19th century mousetrap not messing around

Originally published at: https://boingboing.net/2020/05/05/19th-century-moustrap-not-mess.html


What’s worse than stepping on LEGO?

This. This is worse.


Seems kinda… messy.


But fun! And avoids having cheese/peanuts for the cleverer critters to steal without triggering the trap. Though what it would do to my under-sink cupboard (where they usually come in during the winter) may make it, umm, non-optimal.

Oh, and also, ‘stand your ground’ rules apply here too, don’t they? :wink:


Let me tell you something pal; when you find a hole in your box of cereal for the fifth time, when you find mouse turds near your toothbrush, when you cannot sleep in the night because of a skin-crawling skittering noise in your wall/ceiling/jesus-fuck-where-is-that-coming-from, a .32 caliber round will seem almost not a big enough bullet. Sure, the loud noise will shock you awake, but a moment of terror followed by a sense of bloodthirsty peace and the fulfillment of revenge more than make such a mess worthwhile.


This is a profoundly cruel device. The purpose of the classic spring trap is to snap the neck or crush the skull and cause instant death. It is also largely ineffective against larger animals, unlike a freaking bullet. This thing would just leave a whole lot of horribly disfigured and maimed animals to suffer, including children.


:weary: 10 minutes… Can someone link to the actual mechanism firing?



Hm. I dunno. Even the supposedly humane traps can be cruel-- snap traps often only snap on one leg, so the mouse is crawling around for hours in pain. And I’ve used those ‘catch-em-alive’ traps too-- I’ve emptied them out in the morning only to find the mouse weak, shivering, and covered in its own waste after a few hours inside.

(That said, I agree with the rest of your observation.)

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If you set up something like this in your house the critters who eat your cereal will be armed.


If it doesn’t go off during the night, you will have to insert the safety before you can have cereal in the morning. If it does, you will have to clean fur and blood off.


Thanks! :blush:

If he forgets the safety he’ll have to clean up his own tissue and blood before having breakfast.

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But it’s the only thing that will stop a bad mouse with a gun.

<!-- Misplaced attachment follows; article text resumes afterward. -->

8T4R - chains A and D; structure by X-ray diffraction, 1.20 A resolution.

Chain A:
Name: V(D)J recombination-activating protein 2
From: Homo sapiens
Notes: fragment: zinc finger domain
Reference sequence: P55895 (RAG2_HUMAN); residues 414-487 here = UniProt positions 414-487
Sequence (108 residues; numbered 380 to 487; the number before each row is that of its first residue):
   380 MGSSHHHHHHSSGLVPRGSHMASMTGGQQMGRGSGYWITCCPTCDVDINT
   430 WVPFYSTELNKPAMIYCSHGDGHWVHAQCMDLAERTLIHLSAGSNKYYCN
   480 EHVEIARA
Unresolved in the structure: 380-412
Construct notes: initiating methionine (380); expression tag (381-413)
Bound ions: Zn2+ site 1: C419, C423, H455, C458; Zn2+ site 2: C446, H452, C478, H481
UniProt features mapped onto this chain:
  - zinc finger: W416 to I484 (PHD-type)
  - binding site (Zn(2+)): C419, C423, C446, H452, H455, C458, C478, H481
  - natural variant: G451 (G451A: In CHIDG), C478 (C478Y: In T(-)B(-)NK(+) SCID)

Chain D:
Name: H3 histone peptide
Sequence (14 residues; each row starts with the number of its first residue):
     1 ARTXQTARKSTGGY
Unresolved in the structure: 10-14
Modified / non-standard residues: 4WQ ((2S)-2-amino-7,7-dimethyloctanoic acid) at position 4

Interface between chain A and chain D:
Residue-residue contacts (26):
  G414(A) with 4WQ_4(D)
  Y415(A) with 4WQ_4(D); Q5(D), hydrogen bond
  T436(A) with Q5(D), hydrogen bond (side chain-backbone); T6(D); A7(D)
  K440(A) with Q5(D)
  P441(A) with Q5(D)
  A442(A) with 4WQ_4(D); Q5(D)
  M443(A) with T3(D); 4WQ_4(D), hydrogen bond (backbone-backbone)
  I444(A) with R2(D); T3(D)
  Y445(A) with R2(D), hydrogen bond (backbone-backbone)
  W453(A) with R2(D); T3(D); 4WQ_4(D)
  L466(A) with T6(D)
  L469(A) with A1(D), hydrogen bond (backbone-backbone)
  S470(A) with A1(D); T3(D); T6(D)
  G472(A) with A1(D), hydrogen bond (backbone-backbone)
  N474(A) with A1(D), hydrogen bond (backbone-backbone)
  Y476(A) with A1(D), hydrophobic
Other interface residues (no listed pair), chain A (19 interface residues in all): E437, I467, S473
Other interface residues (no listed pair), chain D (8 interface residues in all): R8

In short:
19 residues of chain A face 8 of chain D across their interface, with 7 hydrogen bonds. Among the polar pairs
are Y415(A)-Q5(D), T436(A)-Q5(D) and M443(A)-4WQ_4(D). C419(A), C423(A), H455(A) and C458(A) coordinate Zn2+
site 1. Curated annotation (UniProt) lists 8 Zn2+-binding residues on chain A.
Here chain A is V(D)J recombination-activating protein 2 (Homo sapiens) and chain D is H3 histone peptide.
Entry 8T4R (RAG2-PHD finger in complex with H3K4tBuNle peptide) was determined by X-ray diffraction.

No argument here. But when you see what ingenious gadgets they had for cemeteries and game preserves, it’s clear that “not messing around” was the general attitude in the 19th century.


Geez and I get kind of nervous just setting up the wire spring snap traps.


Next step: anti-mice land mines!


The only way to stop a mousetrap with a gun is a mouse with a gun.


Homeowner 1: When you find the mouse, infiltrate his dwellings by whatever means available and terminate the mouse’s command.
Mousetrap maker: Terminate the mouse?
Homeowner 2: He’s out there operating without any decent restraint, totally beyond the pale of any acceptable Mus musculus conduct.
Homeowner 1: Terminate with extreme prejudice.


Holy Cr*p!! I shoot black powder and I cannot imagine loading up a 19th century weapon and setting it off as this gentleman apparently did. How does he know how the barrel has survived the years? 19th century metallurgy was pretty primitive – is he really that sure the breech is sound? He’s also assuming that he knows what a safe load of modern powder and a proper modern cap might be. I’d be terrified that it would blow my face off.


The mouse trap was a modern replica.

The rifle he said was vintage. But I know people who shoot vintage rifles. You can inspect everything for its soundness and work up test loads safely. They don’t tend to push it as far as power of loads go.

One time at a trap range a guy who was sharing the trap with us had a ~130 year old double barrel black powder shot gun. It had the old school Damascus steel wrapped barrels. They used ribbons of steel wrapped on a mandrel and welded together.

Trying to find a decent google image to show an example. Something like this. It wasn’t a super high end model (some of them are works of art), but it was neat nonetheless.


He let us each shoot a couple barrels and I managed to hit one of the two birds (not bad for a completely unfamiliar shotgun.)

Oh, and I was using my Model 12 which is over 100 years old myself, shooting standard 8 shot 12 gauge shells.

When my grandpa died, my dad got his Winchester lever action in .44-40 which was my great grandpas gun. I can’t recall the model number, but it too is over 100 years old and was originally a black powder cartridge. You can safely load it with smokeless loads today. After an inspection, we went out and tried it out, and can now say that we have 4 generations of our family who has shot it.

So you’re absolutely right you need to make sure an old gun is safe to fire. But if it is free of manufacture’s defects or defects from time and neglect, and you use the proper loads, you can reconnect with history. As always, consult an expert on these things.